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This dramatic image of the Orion Nebula (M42) represents the sharpest view ever taken of this region. It was imaged with the Advanced Camera for Surveys (ACS) aboard NASA's Hubble Space Telescope. More than 3,000 stars of various sizes appear in this image. These stars reside in a dramatic dust-and-gas landscape of plateaus, mountains, and valleys.
The Orion Nebula is a picture book of star formation, from the massive, young stars that are shaping the nebula to the pillars of dense gas that may be the homes of budding stars. The bright central region is the home of the four heftiest stars in the nebula. The stars are called the Trapezium because they are arranged in a trapezoid pattern. Ultraviolet light unleashed by these stars is carving a cavity in the nebula and disrupting the growth of hundreds of smaller stars. Located near the Trapezium are stars still young enough to have disks of material encircling them. These disks are called protoplanetary disks or "proplyds" and are too small to see in this image. The disks are the building blocks of solar systems.
The bright glow at upper left is from M43, a small region being shaped by a massive, young star's ultraviolet light. Next to M43 are dense, dark pillars of dust and gas that point toward the Trapezium. These pillars are resisting erosion from the Trapezium's intense ultraviolet light. The glowing region on the right reveals arcs and bubbles formed when stellar winds - streams of charged particles ejected from the Trapezium stars -- collide with material.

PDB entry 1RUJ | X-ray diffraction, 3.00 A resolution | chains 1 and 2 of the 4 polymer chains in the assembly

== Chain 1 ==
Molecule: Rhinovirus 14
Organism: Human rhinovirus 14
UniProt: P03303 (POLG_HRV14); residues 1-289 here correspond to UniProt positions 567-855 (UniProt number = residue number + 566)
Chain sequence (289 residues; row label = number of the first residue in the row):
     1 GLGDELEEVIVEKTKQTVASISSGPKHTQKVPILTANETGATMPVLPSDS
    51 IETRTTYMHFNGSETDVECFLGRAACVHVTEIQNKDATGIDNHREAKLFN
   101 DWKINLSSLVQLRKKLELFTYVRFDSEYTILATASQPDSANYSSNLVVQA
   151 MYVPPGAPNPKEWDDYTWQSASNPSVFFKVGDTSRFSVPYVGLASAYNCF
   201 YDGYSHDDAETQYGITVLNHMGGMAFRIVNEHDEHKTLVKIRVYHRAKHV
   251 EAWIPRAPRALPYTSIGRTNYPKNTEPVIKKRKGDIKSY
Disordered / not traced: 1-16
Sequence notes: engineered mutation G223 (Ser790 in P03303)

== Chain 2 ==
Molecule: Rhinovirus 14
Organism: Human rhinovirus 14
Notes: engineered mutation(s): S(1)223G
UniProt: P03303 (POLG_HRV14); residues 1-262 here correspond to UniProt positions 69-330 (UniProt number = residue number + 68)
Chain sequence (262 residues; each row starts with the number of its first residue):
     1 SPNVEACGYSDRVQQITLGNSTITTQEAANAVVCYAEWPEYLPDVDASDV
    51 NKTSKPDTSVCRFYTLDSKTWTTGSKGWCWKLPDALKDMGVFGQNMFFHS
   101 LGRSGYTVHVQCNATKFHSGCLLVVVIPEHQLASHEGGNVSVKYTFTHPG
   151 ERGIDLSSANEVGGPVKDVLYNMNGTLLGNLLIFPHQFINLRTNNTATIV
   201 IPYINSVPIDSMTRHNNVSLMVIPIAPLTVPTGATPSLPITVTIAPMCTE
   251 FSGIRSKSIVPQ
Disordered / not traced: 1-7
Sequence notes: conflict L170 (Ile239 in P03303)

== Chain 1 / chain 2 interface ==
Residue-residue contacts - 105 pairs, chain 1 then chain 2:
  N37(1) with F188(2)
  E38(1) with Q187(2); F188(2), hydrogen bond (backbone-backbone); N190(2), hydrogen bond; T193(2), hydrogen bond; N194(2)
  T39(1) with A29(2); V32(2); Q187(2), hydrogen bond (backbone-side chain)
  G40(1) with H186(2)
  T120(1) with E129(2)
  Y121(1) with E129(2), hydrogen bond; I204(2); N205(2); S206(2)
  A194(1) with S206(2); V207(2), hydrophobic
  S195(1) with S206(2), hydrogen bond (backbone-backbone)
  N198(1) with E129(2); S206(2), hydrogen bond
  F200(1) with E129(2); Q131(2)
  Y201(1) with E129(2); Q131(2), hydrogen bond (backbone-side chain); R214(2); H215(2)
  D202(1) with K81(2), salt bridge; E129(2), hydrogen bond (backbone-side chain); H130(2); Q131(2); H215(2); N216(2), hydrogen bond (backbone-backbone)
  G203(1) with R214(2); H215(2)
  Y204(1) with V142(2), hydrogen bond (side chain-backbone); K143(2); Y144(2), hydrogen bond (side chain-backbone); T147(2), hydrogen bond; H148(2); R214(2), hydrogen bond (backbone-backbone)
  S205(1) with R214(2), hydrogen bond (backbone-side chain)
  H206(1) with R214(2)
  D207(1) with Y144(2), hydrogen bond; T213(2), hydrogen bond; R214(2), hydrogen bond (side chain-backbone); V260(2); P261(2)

The Orion Nebula is 1,500 light-years away, the nearest star-forming region to Earth. Astronomers used 520 Hubble images, taken in five colors in 2004 and 2005, to make this picture. They also added ground-based photos to fill in missing corners of the nebula. The ACS mosaic covers approximately 30 arc minutes, the apparent angular size of the full moon.
Credit: NASA, ESA, M. Robberto (Space Telescope Science Institute/ESA) and the Hubble Space Telescope Orion Treasury Project Team